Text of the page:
Contributed by Stefan Toepfer, CABI Switzerland with Peter Karanja, CABI Africa
Tanzanian frontline agricultural extension workers had an opportunity to refresh and improve their skills in diagnosing crop health problems of small holder farmers during a practical training course in Morogoro, Tanzania. This was part of a set of trainings provided by Plantwise Tanzania, which certifies extension workers as plant doctors, enabling them to operate local plant clinics. Kija Edith is one of the trained plant doctor who has been running a plant clinic over the past year in a village market in Kiroka, Central Tanzania. She explains her experiences identifying pest problems and advising farmers to one of Africa`s most experienced Plantwise trainers, Peter Karanja from CABI Africa. Watch the video and find our more at www.plantwise.org
Here’s a taste of some of the latest stories about plant health, including measures taken against Banana Xanthomonas Wilt in Tanzania, new citrus varieties released in Brazil and GM cotton linked to rise in aphid numbers.
Click on the link to read more of the latest plant health news!
This week, the International Plant Protection Convention (IPPC) is holding its 8th session of the Commission on Phytosanitary Measures (CPM8) at the FAO headquarters in Rome. This conference will be a chance for members to discuss current plant protection issues, particularly with regard to plant pests. Plantwise has been invited to host a side event at the conference. During this event, National Plant Protection Organisation (NPPO) representatives from several developing countries will share the work that they have done with Plantwise to develop plant health systems in their countries. Continue reading →
Maize Lethal Necrosis disease, which was first reported in Kenya and Tanzania, has now spread to Uganda, raising concerns for food security in the country. The Ministry of Agriculture has warned that Maize Lethal Necrosis has been reported in districts in eastern Uganda, including Busia and Tororo.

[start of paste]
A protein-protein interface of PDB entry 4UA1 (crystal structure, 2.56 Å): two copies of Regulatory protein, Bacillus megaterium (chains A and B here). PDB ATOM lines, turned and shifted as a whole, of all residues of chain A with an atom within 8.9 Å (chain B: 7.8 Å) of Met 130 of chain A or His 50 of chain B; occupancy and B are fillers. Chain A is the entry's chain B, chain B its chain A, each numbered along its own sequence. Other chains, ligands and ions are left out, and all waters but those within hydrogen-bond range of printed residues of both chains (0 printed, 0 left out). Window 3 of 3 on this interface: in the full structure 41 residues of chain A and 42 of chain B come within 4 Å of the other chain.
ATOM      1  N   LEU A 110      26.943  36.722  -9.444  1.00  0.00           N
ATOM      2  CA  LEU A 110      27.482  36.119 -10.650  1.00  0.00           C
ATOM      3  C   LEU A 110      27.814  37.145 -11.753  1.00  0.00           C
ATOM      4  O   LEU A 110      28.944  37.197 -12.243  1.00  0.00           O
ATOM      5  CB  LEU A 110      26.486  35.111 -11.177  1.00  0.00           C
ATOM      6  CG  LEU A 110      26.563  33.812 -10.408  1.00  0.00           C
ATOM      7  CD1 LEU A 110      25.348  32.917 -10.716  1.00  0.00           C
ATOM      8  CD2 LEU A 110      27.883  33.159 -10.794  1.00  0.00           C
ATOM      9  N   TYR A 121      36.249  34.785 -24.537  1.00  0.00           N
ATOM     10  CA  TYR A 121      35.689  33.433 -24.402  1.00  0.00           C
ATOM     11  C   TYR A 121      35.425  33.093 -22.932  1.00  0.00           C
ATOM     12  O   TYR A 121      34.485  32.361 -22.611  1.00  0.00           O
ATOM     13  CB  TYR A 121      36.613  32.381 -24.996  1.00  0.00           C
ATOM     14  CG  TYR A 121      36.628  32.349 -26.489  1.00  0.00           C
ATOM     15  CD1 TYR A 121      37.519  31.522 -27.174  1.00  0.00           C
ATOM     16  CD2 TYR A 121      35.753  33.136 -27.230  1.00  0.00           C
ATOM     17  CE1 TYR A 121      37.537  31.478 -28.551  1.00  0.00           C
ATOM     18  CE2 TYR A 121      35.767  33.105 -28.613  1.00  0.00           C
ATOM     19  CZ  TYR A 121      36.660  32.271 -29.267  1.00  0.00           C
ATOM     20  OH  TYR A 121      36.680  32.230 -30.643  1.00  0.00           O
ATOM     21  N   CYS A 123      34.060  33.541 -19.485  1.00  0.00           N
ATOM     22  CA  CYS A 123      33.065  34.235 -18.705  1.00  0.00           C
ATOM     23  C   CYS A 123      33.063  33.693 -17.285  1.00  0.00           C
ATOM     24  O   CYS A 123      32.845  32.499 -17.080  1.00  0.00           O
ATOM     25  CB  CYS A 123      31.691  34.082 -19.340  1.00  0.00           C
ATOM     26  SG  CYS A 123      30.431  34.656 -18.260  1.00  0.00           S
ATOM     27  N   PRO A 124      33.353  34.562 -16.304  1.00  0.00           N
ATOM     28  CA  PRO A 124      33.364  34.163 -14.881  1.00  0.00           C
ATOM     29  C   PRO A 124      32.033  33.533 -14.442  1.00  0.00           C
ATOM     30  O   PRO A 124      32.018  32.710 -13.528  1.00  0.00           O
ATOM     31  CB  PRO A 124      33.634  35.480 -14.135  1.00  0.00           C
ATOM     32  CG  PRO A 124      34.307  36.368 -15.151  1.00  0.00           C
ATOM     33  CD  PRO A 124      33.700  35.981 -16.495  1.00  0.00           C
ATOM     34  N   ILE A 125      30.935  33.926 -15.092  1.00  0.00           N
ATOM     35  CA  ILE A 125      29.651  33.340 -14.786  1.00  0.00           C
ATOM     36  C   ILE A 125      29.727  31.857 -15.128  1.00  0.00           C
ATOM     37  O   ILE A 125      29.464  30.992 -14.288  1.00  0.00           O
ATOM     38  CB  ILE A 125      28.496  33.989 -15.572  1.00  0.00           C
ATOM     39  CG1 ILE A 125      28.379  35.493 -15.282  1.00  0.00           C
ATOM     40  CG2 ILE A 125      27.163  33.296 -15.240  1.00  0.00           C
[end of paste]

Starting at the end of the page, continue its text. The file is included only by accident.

A species of whitefly that transmits cassava mosaic virus has been detected in South Africa for the first time. The whitefly, Bemisia tabaci is a cryptic species complex containing some important agricultural pests and virus vectors. The term ‘cryptic species complex’ means that Bemisia tabaci is considered to be a complex of at least 24 different species that look almost identical but are in fact genetically different. Researchers from a range of organisations including the University of Johannesburg, the University of Witwatersrand and ARC-Vegetable and Ornamental Plant Institute conducted surveys to investigate the diversity and distribution of Bemisia tabaci species in 8 provinces in South Africa. The study aimed to update the information regarding the different Bemisia tabaci types present in the country.
According to IPP Media, over 8,000 people in 15 villages in Kagera region of Tanzania are in dire need of food relief following an outbreak of banana bacterial disease that has destroyed 90% of the banana crop. Bananas are the staple food for people in the region. Adam Malima, Deputy Minister for Agriculture, Food and Cooperatives, told the National Assembly earlier this week that the government has allocated 300 tonnes of maize to be distributed to people in the area.
Banana bacterial wilt (or “banana slim”) is easily spread through pollinating insects, tools and planting material. Disease management is notoriously difficult, often involving cultural methods that can be impractical for smallholders. One easy method of prevention involves breaking off the male flower bud using a fork-shaped stick.
The male flower bud is often where the bacteria enters the plant. Pollinating insects collect nectar from the bud and carry nectar from plant to plant, transferring the bacteria at the same time. Removing the male bud soon after formation of the last cluster stops insects from spreading the disease. A forked stick can be used to twist and break the bud. This is better than cutting the bud off with a knife which might spread the bacteria.